If another catastrophic hurricane hits the Gulf Coast, Southeast Texans could experience an increase in auto and home insurance premiums to cover property damage, even for those who are not property owners.
The surcharge would only affect residents who live in one of 14 coastal counties.
State Rep. Joe Deshotel (D-Beaumont) invited Insurance Commissioner Julia Rathgeber to Beaumont for a public hearing, where citizens were able to voice their concern regarding rules associated with House Bill 3, which was passed in 2011.
The law states the Texas Windstorm Insurance Association has the ability to issue bonds in the event of a catastrophe that exceeds its funds.
Texas Department of Insurance, Public Information Officer Jerry Hagins, said the new rules will help establish a funding structure for TWIA and a method to pay back those bonds.
The Texas coast is responsible for about 35 percent of the state's economic output. Southeast Texans like Nikki Piekenbrock believe the changes will negatively impact the state's economy and that the rule discriminates against Texas Gulf Coast Residents.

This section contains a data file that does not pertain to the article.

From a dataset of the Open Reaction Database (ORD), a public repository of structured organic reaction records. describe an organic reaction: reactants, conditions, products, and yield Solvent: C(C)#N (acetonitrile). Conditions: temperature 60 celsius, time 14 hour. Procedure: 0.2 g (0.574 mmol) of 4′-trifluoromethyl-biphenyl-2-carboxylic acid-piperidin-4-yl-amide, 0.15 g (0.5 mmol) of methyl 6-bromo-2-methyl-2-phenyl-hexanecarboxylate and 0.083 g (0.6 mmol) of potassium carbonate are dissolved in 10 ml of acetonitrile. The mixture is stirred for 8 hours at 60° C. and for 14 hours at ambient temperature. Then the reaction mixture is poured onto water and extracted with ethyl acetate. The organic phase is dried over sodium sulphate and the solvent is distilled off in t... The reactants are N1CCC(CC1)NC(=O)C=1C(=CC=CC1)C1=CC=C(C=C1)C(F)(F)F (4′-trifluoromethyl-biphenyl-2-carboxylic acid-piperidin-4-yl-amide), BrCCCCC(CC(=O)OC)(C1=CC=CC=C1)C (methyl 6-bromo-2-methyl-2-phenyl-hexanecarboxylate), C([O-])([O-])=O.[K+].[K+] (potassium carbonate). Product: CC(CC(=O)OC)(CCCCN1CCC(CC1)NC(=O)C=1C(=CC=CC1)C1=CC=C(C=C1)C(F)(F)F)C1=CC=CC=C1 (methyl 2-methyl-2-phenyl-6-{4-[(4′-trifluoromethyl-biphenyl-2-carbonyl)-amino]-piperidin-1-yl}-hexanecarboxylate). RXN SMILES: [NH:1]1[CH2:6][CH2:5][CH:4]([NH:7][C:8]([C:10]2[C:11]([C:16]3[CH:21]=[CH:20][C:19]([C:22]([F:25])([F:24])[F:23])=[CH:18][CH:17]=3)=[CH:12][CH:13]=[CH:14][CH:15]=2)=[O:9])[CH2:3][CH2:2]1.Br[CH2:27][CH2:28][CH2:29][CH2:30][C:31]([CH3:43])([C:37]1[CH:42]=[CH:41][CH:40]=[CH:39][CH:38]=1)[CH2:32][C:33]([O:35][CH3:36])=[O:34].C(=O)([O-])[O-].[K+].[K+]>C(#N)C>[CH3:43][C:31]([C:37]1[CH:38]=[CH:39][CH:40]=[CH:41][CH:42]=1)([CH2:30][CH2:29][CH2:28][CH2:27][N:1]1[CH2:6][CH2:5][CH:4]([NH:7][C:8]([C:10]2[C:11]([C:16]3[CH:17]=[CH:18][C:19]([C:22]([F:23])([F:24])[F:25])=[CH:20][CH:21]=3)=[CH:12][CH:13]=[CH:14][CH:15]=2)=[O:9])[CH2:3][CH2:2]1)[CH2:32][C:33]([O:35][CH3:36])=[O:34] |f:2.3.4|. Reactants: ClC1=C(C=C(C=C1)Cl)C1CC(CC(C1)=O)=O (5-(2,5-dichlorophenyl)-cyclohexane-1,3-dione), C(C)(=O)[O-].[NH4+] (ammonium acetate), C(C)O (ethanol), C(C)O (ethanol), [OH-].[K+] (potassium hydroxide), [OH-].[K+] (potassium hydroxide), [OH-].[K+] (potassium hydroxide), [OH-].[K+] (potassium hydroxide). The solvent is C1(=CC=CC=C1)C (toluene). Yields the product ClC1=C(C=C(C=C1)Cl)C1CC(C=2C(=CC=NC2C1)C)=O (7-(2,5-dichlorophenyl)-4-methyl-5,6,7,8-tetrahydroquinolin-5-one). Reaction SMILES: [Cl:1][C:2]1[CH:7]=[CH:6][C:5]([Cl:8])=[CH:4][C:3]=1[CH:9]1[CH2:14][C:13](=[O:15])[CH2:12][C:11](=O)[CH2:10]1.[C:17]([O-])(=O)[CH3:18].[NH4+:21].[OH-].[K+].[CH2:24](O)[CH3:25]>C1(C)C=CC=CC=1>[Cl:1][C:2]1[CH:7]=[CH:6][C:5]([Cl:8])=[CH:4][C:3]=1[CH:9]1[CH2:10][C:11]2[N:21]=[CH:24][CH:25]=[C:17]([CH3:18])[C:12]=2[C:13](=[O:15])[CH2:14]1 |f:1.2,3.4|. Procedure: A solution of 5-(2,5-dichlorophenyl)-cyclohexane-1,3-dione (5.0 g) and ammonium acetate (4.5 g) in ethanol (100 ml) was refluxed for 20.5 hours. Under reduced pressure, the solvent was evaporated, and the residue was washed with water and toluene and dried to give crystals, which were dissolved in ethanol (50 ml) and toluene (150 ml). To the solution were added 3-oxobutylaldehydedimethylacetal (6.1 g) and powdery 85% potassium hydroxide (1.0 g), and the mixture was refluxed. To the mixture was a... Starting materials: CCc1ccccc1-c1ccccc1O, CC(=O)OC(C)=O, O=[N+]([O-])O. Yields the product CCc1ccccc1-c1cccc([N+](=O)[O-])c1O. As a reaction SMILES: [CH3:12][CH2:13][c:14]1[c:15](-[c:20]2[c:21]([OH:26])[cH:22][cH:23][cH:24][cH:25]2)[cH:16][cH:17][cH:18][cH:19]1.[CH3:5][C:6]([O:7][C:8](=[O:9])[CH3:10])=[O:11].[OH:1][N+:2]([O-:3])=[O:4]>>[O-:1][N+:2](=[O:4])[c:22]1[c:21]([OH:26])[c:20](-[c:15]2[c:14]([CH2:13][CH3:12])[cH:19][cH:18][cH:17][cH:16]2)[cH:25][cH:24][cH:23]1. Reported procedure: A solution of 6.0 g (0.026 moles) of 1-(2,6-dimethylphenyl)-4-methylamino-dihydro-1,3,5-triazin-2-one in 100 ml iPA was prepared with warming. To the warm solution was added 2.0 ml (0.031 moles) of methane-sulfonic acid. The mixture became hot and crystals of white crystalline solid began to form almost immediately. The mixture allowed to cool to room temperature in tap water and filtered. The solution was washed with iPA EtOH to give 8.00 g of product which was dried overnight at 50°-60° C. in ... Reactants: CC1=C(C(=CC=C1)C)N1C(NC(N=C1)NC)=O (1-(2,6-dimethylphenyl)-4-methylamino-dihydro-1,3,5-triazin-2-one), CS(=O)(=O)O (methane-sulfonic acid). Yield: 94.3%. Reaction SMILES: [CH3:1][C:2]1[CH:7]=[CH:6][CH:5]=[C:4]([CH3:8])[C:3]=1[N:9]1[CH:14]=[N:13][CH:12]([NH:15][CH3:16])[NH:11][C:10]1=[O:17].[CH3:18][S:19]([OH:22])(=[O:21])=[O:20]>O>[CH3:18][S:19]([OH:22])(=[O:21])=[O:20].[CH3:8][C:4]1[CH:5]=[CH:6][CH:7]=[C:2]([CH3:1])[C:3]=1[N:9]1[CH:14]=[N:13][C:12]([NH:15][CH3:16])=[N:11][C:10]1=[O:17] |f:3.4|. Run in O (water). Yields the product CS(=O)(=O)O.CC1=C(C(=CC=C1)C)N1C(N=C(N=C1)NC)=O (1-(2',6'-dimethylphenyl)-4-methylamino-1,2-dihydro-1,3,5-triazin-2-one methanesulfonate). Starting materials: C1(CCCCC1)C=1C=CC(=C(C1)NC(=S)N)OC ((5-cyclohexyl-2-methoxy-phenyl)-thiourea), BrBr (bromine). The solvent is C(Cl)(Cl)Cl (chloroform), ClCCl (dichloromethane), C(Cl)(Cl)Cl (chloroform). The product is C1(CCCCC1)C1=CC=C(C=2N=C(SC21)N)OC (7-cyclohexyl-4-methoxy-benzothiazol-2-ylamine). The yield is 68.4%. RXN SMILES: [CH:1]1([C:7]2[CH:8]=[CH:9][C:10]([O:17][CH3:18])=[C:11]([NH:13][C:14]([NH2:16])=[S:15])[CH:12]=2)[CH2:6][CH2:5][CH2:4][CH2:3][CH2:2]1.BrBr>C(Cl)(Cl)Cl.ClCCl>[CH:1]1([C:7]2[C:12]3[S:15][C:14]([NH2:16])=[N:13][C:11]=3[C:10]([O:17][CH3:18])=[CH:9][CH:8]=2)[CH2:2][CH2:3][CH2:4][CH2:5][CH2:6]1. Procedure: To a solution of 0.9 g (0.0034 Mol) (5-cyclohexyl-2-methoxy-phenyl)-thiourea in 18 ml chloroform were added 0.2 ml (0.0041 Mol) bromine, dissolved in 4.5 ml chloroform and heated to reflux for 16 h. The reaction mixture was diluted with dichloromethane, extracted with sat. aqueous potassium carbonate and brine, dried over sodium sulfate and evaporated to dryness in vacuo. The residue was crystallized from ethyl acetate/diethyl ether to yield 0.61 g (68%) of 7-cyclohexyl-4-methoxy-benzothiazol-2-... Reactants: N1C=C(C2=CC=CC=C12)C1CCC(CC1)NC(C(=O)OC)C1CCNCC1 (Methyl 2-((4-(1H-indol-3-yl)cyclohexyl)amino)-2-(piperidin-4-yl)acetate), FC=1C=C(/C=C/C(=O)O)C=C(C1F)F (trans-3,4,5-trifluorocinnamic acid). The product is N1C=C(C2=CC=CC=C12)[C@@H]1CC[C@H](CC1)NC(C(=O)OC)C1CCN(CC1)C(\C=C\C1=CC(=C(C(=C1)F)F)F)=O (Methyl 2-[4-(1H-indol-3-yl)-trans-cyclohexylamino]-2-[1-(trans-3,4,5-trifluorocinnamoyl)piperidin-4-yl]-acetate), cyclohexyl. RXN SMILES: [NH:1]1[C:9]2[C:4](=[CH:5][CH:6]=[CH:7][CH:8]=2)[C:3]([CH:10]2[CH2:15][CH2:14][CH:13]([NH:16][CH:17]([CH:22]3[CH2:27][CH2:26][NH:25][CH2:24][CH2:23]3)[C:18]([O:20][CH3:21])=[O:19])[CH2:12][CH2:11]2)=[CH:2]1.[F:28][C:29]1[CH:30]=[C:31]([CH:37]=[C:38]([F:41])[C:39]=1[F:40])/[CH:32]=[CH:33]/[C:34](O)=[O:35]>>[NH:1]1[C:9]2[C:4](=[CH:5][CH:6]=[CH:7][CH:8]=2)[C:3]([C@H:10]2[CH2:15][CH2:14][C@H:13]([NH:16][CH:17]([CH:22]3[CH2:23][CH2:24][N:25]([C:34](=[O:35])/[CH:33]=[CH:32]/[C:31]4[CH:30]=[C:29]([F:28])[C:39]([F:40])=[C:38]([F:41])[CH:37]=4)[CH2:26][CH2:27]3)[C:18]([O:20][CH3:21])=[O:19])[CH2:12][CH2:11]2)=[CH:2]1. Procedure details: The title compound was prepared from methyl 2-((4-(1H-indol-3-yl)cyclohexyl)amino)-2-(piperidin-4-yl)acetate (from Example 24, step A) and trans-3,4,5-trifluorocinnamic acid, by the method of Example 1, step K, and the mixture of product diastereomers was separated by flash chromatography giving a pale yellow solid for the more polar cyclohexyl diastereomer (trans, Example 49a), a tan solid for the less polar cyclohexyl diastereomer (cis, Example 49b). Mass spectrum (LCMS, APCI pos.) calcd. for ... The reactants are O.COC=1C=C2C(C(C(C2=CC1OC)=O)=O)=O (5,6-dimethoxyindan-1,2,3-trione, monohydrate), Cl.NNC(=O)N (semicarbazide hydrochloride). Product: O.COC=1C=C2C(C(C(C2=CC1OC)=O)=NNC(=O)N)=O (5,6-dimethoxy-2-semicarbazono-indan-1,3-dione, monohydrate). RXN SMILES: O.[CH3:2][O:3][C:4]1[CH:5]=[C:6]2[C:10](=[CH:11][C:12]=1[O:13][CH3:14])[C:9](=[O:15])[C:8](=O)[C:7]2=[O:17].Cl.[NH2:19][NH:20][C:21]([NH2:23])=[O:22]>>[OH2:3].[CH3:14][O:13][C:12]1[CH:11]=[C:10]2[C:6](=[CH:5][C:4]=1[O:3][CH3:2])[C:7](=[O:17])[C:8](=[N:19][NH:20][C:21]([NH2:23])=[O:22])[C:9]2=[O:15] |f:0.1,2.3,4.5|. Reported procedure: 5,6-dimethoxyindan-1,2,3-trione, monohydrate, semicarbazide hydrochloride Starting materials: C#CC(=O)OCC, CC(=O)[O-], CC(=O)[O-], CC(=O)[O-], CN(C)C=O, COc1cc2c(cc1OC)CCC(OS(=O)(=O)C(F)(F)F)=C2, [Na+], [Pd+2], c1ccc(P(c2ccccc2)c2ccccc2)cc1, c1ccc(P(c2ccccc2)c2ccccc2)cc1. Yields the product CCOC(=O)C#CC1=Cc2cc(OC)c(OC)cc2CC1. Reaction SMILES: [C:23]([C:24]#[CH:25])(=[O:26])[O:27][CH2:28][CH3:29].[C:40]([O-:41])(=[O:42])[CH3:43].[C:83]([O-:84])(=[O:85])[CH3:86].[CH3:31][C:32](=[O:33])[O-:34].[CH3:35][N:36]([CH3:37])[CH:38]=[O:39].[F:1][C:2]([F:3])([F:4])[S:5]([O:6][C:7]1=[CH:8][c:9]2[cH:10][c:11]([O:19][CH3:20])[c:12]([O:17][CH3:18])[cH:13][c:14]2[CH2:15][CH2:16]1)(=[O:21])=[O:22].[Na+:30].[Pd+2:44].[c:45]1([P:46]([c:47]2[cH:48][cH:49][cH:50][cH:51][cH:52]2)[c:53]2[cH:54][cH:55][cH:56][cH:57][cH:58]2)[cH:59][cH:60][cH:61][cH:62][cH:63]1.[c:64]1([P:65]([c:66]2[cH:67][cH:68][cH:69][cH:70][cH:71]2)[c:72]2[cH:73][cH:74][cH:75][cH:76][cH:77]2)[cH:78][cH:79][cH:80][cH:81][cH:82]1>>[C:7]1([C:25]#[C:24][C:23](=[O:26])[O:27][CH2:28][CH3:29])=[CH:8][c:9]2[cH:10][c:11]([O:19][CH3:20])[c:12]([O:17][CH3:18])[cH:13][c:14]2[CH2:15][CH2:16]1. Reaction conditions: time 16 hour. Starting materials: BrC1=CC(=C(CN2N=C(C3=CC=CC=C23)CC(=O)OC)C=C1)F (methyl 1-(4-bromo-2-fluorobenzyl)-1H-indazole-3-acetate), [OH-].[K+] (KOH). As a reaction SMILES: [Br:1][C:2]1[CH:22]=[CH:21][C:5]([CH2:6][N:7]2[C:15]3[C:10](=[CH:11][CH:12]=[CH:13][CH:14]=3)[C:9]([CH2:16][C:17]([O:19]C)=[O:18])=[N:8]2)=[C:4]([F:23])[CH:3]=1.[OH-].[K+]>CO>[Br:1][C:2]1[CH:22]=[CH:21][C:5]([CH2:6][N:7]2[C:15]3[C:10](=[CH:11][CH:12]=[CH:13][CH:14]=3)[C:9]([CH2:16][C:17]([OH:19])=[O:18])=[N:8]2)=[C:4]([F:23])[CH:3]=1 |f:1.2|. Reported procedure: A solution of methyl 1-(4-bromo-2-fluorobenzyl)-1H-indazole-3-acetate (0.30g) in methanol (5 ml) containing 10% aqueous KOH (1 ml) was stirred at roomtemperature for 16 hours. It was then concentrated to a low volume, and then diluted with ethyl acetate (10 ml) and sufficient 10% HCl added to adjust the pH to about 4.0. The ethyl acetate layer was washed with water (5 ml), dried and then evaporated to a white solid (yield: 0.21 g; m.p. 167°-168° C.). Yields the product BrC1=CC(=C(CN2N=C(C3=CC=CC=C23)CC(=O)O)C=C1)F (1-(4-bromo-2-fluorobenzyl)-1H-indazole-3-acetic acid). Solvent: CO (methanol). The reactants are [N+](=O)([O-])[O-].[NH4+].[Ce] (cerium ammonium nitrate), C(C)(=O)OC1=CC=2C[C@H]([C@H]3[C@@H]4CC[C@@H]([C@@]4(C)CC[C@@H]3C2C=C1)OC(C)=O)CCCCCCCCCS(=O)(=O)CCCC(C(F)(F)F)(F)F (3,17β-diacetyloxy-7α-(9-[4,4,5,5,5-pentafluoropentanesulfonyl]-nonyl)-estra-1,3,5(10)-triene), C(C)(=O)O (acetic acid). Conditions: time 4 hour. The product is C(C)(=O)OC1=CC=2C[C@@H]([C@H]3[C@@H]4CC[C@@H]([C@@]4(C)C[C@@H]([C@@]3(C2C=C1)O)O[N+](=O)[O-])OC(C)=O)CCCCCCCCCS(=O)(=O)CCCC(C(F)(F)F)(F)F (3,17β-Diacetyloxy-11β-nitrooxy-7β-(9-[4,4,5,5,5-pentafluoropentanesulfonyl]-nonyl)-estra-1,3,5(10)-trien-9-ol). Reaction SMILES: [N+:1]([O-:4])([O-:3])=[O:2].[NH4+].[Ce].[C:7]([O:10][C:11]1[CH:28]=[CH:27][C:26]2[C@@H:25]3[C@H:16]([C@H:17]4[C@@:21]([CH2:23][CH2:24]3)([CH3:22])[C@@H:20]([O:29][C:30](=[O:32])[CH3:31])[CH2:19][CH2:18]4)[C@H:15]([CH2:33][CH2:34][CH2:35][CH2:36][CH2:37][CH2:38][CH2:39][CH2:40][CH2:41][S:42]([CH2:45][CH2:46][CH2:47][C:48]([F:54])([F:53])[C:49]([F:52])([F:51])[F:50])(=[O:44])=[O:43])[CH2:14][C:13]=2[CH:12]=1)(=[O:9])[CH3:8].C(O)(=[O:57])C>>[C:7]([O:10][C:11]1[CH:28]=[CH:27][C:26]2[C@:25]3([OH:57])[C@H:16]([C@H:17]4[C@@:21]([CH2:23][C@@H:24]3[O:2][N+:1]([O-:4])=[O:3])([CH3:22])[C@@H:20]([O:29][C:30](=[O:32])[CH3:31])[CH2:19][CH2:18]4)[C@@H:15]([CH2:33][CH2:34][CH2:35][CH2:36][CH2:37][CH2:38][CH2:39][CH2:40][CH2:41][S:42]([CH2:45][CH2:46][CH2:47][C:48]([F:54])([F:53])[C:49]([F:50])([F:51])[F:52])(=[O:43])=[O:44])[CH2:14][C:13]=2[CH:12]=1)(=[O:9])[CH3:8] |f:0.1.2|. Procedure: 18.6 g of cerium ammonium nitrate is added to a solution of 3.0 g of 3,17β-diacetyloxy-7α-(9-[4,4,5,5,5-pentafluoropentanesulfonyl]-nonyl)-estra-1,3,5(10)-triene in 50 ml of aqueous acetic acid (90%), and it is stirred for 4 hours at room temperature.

"I called to get insurance yesterday it was $892 just for six months and that's not a sports car," she said. "I can't even imagine for them to add 20% on top of that every year for the next four years there's no way."
Texas Windstorm Insurance Association, or TWIA, is a governmental agency created to protect coastal policyholders. However, analysts have said TWIA would be in receivership or "out of business" if it were a private insurance company.